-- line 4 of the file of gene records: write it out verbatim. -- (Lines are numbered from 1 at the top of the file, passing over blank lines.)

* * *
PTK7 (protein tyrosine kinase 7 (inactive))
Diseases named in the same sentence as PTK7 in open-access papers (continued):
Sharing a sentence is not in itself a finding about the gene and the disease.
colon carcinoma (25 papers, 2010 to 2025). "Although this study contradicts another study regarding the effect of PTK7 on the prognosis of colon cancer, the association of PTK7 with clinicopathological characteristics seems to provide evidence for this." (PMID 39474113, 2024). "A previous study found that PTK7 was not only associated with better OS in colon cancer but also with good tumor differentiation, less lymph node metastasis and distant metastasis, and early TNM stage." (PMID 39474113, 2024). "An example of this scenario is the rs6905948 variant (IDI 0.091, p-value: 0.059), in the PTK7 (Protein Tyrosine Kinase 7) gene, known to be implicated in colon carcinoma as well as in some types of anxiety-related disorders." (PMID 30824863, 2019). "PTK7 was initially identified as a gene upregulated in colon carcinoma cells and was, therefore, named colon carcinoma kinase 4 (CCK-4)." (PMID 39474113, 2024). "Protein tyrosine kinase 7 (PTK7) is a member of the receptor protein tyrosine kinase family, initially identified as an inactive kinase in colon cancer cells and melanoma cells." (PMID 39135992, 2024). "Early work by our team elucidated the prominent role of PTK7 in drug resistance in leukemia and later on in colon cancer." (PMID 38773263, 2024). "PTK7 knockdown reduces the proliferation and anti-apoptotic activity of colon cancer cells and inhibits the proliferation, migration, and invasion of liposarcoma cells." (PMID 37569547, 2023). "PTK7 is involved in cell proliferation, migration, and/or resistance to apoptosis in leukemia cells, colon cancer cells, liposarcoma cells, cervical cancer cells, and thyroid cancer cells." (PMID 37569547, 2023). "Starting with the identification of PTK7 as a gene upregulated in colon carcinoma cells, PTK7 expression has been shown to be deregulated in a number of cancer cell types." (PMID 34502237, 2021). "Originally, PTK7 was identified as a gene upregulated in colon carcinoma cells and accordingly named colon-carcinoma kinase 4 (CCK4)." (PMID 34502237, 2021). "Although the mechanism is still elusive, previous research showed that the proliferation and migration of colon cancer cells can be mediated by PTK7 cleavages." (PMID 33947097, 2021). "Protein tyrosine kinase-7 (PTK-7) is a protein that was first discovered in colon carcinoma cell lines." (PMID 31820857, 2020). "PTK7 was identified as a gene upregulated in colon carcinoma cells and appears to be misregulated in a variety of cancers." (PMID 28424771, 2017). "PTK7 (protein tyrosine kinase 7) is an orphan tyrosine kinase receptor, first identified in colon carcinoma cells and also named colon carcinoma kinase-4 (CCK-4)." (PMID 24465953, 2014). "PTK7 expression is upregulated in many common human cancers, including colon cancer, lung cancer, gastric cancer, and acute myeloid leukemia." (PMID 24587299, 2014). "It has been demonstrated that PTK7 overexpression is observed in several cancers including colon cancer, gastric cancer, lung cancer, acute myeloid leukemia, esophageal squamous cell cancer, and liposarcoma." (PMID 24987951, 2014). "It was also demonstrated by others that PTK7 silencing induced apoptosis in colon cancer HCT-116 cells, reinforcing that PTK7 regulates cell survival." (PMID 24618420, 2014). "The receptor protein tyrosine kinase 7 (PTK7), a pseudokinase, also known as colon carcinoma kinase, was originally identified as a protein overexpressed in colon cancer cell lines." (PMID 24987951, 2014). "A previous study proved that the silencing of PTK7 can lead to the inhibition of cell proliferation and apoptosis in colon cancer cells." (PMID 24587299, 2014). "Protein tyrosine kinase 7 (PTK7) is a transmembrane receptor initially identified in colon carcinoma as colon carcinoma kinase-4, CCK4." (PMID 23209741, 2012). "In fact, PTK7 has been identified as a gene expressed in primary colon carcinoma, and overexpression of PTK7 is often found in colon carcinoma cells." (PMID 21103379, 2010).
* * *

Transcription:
colon carcinoma (25 papers, 2010 to 2025). "Although this study contradicts another study regarding the effect of PTK7 on the prognosis of colon cancer, the association of PTK7 with clinicopathological characteristics seems to provide evidence for this." (PMID 39474113, 2024). "A previous study found that PTK7 was not only associated with better OS in colon cancer but also with good tumor differentiation, less lymph node metastasis and distant metastasis, and early TNM stage." (PMID 39474113, 2024). "An example of this scenario is the rs6905948 variant (IDI 0.091, p-value: 0.059), in the PTK7 (Protein Tyrosine Kinase 7) gene, known to be implicated in colon carcinoma as well as in some types of anxiety-related disorders." (PMID 30824863, 2019). "PTK7 was initially identified as a gene upregulated in colon carcinoma cells and was, therefore, named colon carcinoma kinase 4 (CCK-4)." (PMID 39474113, 2024). "Protein tyrosine kinase 7 (PTK7) is a member of the receptor protein tyrosine kinase family, initially identified as an inactive kinase in colon cancer cells and melanoma cells." (PMID 39135992, 2024). "Early work by our team elucidated the prominent role of PTK7 in drug resistance in leukemia and later on in colon cancer." (PMID 38773263, 2024). "PTK7 knockdown reduces the proliferation and anti-apoptotic activity of colon cancer cells and inhibits the proliferation, migration, and invasion of liposarcoma cells." (PMID 37569547, 2023). "PTK7 is involved in cell proliferation, migration, and/or resistance to apoptosis in leukemia cells, colon cancer cells, liposarcoma cells, cervical cancer cells, and thyroid cancer cells." (PMID 37569547, 2023). "Starting with the identification of PTK7 as a gene upregulated in colon carcinoma cells, PTK7 expression has been shown to be deregulated in a number of cancer cell types." (PMID 34502237, 2021). "Originally, PTK7 was identified as a gene upregulated in colon carcinoma cells and accordingly named colon-carcinoma kinase 4 (CCK4)." (PMID 34502237, 2021). "Although the mechanism is still elusive, previous research showed that the proliferation and migration of colon cancer cells can be mediated by PTK7 cleavages." (PMID 33947097, 2021). "Protein tyrosine kinase-7 (PTK-7) is a protein that was first discovered in colon carcinoma cell lines." (PMID 31820857, 2020). "PTK7 was identified as a gene upregulated in colon carcinoma cells and appears to be misregulated in a variety of cancers." (PMID 28424771, 2017). "PTK7 (protein tyrosine kinase 7) is an orphan tyrosine kinase receptor, first identified in colon carcinoma cells and also named colon carcinoma kinase-4 (CCK-4)." (PMID 24465953, 2014). "PTK7 expression is upregulated in many common human cancers, including colon cancer, lung cancer, gastric cancer, and acute myeloid leukemia." (PMID 24587299, 2014). "It has been demonstrated that PTK7 overexpression is observed in several cancers including colon cancer, gastric cancer, lung cancer, acute myeloid leukemia, esophageal squamous cell cancer, and liposarcoma." (PMID 24987951, 2014). "It was also demonstrated by others that PTK7 silencing induced apoptosis in colon cancer HCT-116 cells, reinforcing that PTK7 regulates cell survival." (PMID 24618420, 2014). "The receptor protein tyrosine kinase 7 (PTK7), a pseudokinase, also known as colon carcinoma kinase, was originally identified as a protein overexpressed in colon cancer cell lines." (PMID 24987951, 2014). "A previous study proved that the silencing of PTK7 can lead to the inhibition of cell proliferation and apoptosis in colon cancer cells." (PMID 24587299, 2014). "Protein tyrosine kinase 7 (PTK7) is a transmembrane receptor initially identified in colon carcinoma as colon carcinoma kinase-4, CCK4." (PMID 23209741, 2012). "In fact, PTK7 has been identified as a gene expressed in primary colon carcinoma, and overexpression of PTK7 is often found in colon carcinoma cells." (PMID 21103379, 2010).